It's a simple sentence. Deceptively simple. And yet, it's one that people resist answering or get awkward if it gets brought up. What is worth fighting for? And further, what is worth dying for? Home? Family? Religion? Way of life? Economic pursuits? Safety and security? How about this one: what is worth killing for? Yes, … Continue reading What is Worth Fighting For?
It’s the 100th anniversary of the U.S. participation in World War I, as many of you know. The Department of Defense has tapped the Army to lead the way for the whole organization when it comes to centennial activities and planning, because - let’s face it - it was an Army run show. Yes, the … Continue reading The Ghost of Black Jack Pershing: the US Army and the Centennial of WWI
By Butters' Bars In the aftermath of the abhorrent racism and bigotry put on display in Charlottesville, Virginia three weeks ago, it is easy to lose sight of the root cause of this violent outburst. The question at the center of Charlottesville is whether or not General Robert E. Lee, most famous for his role … Continue reading Guest Post: a Current Officer’s Thoughts on Robert E. Lee
With racial tensions growing since the events in Charlottesville, the debate of the U.S. military's continued use of Confederate names has been brought back in the limelight. The Chief of Staff of the Army General Mark Milley tweeted out “ The Army doesn’t tolerate racism, extremism, or hatred in our ranks.” https://twitter.com/ArmyChiefStaff/status/897742317897093121 However, there still … Continue reading Guest Post: Celebrating the Army’s Positive Past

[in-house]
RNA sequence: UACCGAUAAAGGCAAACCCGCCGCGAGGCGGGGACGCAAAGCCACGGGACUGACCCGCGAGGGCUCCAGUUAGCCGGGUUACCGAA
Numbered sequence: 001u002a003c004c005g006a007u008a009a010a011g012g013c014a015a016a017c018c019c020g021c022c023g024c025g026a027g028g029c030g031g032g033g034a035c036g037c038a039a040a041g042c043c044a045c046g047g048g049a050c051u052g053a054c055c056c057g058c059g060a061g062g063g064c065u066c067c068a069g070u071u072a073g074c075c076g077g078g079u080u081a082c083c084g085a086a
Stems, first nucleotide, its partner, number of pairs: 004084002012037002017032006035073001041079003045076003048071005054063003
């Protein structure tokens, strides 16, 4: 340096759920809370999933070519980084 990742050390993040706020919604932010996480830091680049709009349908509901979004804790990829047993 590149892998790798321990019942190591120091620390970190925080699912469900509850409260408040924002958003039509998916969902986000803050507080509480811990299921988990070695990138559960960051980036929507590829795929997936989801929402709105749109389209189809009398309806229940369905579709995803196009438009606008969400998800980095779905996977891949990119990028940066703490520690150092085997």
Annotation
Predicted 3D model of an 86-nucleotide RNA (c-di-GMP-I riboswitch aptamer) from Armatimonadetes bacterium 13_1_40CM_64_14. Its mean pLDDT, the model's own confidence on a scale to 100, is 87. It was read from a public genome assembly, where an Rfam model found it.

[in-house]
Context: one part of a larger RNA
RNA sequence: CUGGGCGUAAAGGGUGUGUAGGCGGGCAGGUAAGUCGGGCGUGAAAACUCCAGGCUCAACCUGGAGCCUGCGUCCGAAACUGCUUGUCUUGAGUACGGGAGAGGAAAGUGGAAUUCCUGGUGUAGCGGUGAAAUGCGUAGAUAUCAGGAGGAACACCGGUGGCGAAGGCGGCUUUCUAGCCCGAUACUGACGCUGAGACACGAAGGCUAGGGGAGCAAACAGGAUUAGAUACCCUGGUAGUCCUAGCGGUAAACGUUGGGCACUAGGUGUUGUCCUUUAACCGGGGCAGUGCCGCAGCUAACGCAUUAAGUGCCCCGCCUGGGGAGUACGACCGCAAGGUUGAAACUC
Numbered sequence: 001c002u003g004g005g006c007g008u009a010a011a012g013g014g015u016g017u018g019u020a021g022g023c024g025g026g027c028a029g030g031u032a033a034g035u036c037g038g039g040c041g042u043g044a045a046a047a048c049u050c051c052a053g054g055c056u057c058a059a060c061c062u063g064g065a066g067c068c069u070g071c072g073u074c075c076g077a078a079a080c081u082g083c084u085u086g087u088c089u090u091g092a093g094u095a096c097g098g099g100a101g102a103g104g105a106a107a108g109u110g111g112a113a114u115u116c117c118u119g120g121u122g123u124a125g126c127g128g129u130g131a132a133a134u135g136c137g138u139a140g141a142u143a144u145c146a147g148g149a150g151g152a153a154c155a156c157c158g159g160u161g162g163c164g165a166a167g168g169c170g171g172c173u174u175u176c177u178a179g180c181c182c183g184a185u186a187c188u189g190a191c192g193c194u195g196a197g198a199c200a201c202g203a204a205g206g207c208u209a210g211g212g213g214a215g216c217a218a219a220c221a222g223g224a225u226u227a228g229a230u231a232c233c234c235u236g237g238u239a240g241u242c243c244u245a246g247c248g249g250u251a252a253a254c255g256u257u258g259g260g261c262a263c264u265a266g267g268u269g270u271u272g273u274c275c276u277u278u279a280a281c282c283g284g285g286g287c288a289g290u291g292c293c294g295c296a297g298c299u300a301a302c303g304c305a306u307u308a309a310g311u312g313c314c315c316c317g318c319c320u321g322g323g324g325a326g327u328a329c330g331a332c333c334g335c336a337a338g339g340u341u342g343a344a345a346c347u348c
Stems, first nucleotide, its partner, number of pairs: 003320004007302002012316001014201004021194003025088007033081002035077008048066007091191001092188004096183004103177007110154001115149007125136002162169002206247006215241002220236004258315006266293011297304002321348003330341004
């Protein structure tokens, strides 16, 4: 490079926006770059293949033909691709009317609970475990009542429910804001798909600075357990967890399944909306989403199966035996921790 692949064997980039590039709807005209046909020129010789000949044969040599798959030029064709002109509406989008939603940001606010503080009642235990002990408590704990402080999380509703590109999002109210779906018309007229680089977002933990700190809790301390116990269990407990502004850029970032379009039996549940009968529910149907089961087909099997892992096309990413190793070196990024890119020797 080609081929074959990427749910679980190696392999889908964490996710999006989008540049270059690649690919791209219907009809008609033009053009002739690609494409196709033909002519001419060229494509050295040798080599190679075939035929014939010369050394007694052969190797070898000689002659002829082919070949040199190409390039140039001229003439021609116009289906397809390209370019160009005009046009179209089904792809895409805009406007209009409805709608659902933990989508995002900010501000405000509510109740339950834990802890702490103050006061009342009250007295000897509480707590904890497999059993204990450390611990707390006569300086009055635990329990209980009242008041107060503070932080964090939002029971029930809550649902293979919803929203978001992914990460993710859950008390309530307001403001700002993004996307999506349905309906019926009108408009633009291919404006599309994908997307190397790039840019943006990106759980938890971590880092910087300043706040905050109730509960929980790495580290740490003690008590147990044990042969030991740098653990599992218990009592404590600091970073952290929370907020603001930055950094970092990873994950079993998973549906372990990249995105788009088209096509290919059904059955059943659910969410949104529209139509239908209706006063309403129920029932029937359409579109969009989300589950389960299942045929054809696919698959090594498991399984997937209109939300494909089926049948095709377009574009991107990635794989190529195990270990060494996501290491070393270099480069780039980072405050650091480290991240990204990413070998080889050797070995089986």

There are many iconic images in U.S. military history: Washington crossing the Delaware, the surrender at Appomattox, troops landing on Omaha Beach, to name a few. But few paintings or photographs have managed to capture one of the most significant weapons in the U.S. arsenal: the knife hand. Able to cleave the air with a … Continue reading The History of the Military Knife Hand
Disclaimer: this should not be read as not wanting more Rogue One-type movies; we need more Star Wars films like this. Also: SPOILERS. There's a common phrase that you're apt to hear in discussions on Army readiness: "No more Task Force Smiths." For reference, Task Force Smith was a rapidly cobbled together unit of infantry and artillery … Continue reading No More Task Force Rogue Ones: A Tactical Analysis of the Raid on Scarif
If you've been in the Army longer than five minutes, you've probably been called "warrior" already. Or maybe "hero," usually used sarcastically when referring to basic trainees. But "warrior" is not used sarcastically. We have the "Best Warrior" competition. Soldiers injured in combat or in training go to "Warrior Transition Units." Thankfully, training for new … Continue reading Stop Calling Us Warriors